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Asleep On A Bicycle
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"This is a dream — I’m safe here," muses Linda, the comatose heroine of Tony Foster’s "Asleep on a Bicycle." Wishful thinking, alas. There’s a lot at stake as she confronts a bizarre parade of characters and conflicts from her waking life.

If the premise sounds familiar, the execution is anything but in David Fofi’s superb staging for Elephant Theatre Company. Exploring dream reality can become a license to indulge weirdness for its own sake.

Not here, fortunately. Funny, ironic and surprisingly moving, Foster’s smartly written new play follows a surreal but well-structured associative logic, through which seemingly incongruous elements gradually reveal their connections to Linda, played with sympathy and wit by Gina Garrison. A temp job had sent Linda on a bicycle delivery mission during which she fell asleep (hence the title); the resulting collision landed her in the hospital.

The myriad frustrations that led to Linda’s predicament take shape as she wanders through a stunning dreamscape dominated by scenic designer Joel Daavid’s immense overhanging tree of woven wicker canes, a foreboding image that gathers symbolic associations with family, fertility and life. A haunting score by the duo Lanfair Field adds to the atmosphere.

Foster has assembled an intriguing set of real and imaginary characters who embody her unfulfilled longings: weak-willed Jeff (Robert Foster, alternating with Nelson DelRosario), the hospital nurse (Deanna Cordano) with whom he may be having an affair, Linda’s suicidal genius brother (Ryan Radis, subbing for Josh Breeding), an alcoholic mother (Cheryl Huggins) and a perky nun (Patricia Rae) form the real-life contingent. More fanciful apparitions include a glamorous film star from the 1960s (Maya Parish), an ax murderess (Alexandra Hoover or Tara Norris) and the daughter she never had (Jade Dornfield).

The fragments all fit together, but their emotional impact and resonance depend on vivid, pitch-perfect performances that illuminate the rich complexities of everyday life in ways that a straightforward narrative never could.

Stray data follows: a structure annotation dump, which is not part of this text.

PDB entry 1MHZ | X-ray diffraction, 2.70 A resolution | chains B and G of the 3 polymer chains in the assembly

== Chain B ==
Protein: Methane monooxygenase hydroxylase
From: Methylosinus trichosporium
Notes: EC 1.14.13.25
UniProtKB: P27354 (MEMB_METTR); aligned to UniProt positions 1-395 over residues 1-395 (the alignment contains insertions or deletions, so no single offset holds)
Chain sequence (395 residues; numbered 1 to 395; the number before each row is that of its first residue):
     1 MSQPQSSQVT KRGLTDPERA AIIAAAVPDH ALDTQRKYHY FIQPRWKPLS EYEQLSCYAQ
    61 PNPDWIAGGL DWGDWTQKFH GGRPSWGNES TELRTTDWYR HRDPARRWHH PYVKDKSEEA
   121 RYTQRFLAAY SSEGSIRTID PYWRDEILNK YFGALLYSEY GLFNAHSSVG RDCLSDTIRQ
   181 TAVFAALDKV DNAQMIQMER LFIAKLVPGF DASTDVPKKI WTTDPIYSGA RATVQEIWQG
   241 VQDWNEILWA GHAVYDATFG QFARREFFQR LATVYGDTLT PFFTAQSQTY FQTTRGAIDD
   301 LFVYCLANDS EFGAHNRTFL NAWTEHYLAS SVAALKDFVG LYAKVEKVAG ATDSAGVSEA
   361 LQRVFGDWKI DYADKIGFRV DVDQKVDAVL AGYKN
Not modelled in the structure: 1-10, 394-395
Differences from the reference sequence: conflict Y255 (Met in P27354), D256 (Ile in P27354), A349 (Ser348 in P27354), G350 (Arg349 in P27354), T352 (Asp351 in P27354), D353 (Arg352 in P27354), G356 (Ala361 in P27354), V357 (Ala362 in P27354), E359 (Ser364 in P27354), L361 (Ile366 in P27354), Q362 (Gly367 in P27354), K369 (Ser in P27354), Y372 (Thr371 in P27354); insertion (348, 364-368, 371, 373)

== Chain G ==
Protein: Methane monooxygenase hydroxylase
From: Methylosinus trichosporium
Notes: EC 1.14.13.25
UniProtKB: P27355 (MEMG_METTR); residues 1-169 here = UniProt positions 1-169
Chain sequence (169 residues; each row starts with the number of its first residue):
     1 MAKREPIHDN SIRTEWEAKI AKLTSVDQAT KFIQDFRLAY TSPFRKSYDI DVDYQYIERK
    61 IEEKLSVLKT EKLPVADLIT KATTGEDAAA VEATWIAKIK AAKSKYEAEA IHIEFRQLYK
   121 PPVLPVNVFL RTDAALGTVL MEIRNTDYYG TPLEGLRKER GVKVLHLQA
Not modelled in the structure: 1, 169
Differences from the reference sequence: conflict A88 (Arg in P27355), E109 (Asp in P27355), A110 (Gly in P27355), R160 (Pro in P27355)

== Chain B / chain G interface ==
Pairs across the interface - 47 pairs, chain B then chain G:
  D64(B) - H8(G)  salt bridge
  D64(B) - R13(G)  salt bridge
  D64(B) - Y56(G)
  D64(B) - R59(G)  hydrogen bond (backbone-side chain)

-- Philip Brandes



American Radio Network
KCLA, KLAS, KPRO, KMAX


The Elephant Theatre Company at the Lillian Theatre has been batting a thousand percent this theatrical season with their latest production of Tony Foster's "Asleep On A Bicycle".

David Fofi does an incredible job of directing this impeccable cast in a story that observes some odd characters, I.E. A martini imbibing Mom who suddenly runs off to live with her best friend and ex nun.

Everything we see is set through Linda's (Gina Garrison), REM Cycles of her dying brain, that has occurred after falling asleep on her bicycle at the Gower Street Exit in Hollywood.

The set is a marvelous tree (probably the tree of live), done by Joel Daavid (also including his strong sound design). Penny Farthing (Alexandra Hoover) was contemplating divorce, and has murdered her husband. Her brother (Josh Breeding) has been dead a year. Opera Diva Giovanna (Maya Parish), commits suicide.

It is all there, the devil is in the details in the remarkably done ingenious black comedy, that is a must see.





GO... ASLEEP ON A BICYCLE is Tony Foster's humorous journey into a dreamscape world where nothing is as it seems. Linda (Gina Garrison) is lying asleep, but this doesn't stop her unconscious from roaming wild. In her dream state, she encounters a ravishingly beautiful Italian film star (Maya Parish), an axe-wielding murderess (Alexandra Hoover), her emotionally fragile brother (Josh Breeding), her alcoholic mother (Cheryl Huggins), who finds herself attracted to a lesbian nun (Patricia Rae), and a cheating husband (Robert Foster). Initially, these characters appear happenstance, without apparent significance, but Foster gradually and skillfully constructs a delicate, meaningful web of emotional, spiritual and psychological connections between and among them, constantly shifting between past and present, reality and fantasy. The writing is razor sharp and at times quite funny, although context and meaning sometimes become frustratingly obscure. The finale is clearly a case of one twist too many. The play is engaging and intelligently directed by David Fofi, who draws fine performances from a cast that also includes Jade Dornfeld and Deanna Cordano. The bedroom set piece by designer Joel Daavid, with a towering tree, is beautifully imagined and realized.